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Jesse Smith

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Recording tips
« on: June 28, 2018, 04:45:49 PM »

Well, today I made some experimental recordings with my new Zoom H2n recorder in the hopes of using it for this month's TotM recording. So much more to learn, above and beyond learning to play the instrument! So I am looking for general tips on making home recordings (especially for linking to separate video for TotM recordings etc). And I have a few specific questions.

I'm recording my Pokerwork, trying to get a natural "as live" sound, but avoiding or smoothing out harshness if possible. For those familiar with John Kirkpatrick's albums "Sheepskins" and "The Duck Race", that's the sort of sound I would be looking for. I am currently using the H2n in the XY mode, about a meter away from me on its little tripod with the XY mic side facing squarely at me.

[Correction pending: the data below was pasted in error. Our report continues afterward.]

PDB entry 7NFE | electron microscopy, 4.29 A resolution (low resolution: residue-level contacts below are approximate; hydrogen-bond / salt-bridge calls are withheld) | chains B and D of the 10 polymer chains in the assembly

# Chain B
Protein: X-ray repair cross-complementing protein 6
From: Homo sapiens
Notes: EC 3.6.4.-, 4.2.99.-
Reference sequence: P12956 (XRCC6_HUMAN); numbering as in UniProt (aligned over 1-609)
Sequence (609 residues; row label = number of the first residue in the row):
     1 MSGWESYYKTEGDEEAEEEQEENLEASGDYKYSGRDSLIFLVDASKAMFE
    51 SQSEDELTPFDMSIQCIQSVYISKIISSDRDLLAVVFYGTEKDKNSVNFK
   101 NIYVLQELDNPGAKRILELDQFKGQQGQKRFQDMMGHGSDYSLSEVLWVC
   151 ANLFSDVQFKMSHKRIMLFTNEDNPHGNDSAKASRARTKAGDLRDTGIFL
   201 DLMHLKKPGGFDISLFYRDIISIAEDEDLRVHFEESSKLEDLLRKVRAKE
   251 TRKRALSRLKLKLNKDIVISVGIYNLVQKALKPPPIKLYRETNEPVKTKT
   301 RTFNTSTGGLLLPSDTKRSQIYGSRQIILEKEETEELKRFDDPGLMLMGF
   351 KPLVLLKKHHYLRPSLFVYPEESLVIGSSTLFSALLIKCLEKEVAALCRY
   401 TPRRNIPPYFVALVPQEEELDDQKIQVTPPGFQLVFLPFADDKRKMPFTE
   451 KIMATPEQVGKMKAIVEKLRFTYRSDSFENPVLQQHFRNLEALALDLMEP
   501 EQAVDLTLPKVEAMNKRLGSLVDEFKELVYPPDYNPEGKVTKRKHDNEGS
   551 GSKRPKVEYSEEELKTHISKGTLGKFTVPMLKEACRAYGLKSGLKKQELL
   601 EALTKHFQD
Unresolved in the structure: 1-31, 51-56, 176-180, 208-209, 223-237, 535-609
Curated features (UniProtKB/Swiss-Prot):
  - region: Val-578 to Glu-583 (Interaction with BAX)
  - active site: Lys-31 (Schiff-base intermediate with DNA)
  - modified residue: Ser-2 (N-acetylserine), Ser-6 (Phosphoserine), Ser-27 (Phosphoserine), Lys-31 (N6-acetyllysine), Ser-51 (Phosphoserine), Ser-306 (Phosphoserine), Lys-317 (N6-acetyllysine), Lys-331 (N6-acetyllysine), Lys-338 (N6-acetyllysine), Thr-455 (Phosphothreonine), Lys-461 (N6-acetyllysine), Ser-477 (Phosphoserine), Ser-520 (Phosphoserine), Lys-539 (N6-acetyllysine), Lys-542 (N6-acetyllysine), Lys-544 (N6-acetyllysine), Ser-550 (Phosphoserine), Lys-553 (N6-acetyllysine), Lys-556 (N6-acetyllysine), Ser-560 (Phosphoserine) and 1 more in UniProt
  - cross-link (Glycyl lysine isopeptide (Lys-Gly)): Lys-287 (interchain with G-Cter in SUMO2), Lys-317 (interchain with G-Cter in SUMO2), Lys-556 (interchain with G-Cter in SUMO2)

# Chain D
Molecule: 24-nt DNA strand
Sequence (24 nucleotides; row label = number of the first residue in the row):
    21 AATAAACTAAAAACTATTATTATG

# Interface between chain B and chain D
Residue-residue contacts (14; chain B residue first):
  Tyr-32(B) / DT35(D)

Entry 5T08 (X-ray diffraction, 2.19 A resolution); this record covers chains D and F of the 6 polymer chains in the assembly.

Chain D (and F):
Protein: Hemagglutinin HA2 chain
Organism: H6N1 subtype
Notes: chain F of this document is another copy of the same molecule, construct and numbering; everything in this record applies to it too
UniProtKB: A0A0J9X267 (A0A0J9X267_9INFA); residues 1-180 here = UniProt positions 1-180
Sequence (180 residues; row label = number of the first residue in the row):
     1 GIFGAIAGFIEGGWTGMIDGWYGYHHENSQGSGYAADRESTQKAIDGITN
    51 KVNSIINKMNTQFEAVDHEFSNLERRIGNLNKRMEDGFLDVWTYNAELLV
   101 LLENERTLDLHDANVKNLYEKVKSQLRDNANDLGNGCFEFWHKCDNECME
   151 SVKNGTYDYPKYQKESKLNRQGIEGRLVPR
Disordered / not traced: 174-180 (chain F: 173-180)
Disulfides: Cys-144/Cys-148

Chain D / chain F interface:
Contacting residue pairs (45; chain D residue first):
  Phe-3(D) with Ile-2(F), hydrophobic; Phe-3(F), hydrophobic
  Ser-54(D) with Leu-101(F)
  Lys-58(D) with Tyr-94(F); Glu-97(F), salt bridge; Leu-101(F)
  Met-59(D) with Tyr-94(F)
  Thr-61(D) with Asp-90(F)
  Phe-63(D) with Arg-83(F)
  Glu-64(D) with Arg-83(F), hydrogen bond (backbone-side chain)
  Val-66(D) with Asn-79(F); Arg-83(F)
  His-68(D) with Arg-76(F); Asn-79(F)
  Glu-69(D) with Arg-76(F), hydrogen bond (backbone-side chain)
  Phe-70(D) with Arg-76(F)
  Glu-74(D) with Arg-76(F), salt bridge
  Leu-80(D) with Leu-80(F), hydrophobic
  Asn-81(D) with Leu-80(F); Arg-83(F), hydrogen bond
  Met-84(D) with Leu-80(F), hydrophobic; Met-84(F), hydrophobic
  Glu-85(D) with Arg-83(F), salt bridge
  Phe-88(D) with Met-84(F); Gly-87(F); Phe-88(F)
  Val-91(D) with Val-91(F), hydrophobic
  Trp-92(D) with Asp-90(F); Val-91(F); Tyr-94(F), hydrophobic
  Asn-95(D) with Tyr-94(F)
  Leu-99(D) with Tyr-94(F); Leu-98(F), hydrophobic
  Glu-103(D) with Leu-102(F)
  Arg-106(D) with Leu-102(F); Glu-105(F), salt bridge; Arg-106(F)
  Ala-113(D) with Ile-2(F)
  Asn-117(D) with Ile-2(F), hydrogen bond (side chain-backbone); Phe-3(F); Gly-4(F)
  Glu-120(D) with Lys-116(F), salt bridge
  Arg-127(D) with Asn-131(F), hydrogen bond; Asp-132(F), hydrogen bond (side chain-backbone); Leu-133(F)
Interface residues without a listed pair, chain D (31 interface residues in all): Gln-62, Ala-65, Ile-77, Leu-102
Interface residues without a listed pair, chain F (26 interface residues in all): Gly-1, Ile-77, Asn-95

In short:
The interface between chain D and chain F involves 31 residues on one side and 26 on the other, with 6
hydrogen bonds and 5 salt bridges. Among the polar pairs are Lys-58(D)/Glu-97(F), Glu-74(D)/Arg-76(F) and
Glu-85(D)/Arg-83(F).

Levels: I've read the manual and I do understand the "set the gain so the peaks are at -12 dB" bit. Does this mean that when you're watching the meter bounce up and down, the high points of most of those bounces should be around -12? Or only the "peakyest of the peaks"?

Treble/bass balance: Should I angle the melodeon so the treble is closer to / pointing more towards the mic than the bass side? Does the XY stereo give enough separation to make it worth fiddling with that balance in Audacity later?

Room sound: The small dining room that I have been recording my videos in (mainly because it's the tidiest room) gives a fairly harsh sound. There's a piano in the room as well, which probably resonates and doesn't help. I tried recording in my larger living room and I thought the sound was better and less grating. What recommendations do you have for choosing and/or preparing a place to record? I'm not in a position to build a studio room in my house but if there are simple things I can do to improve the recording I'll try.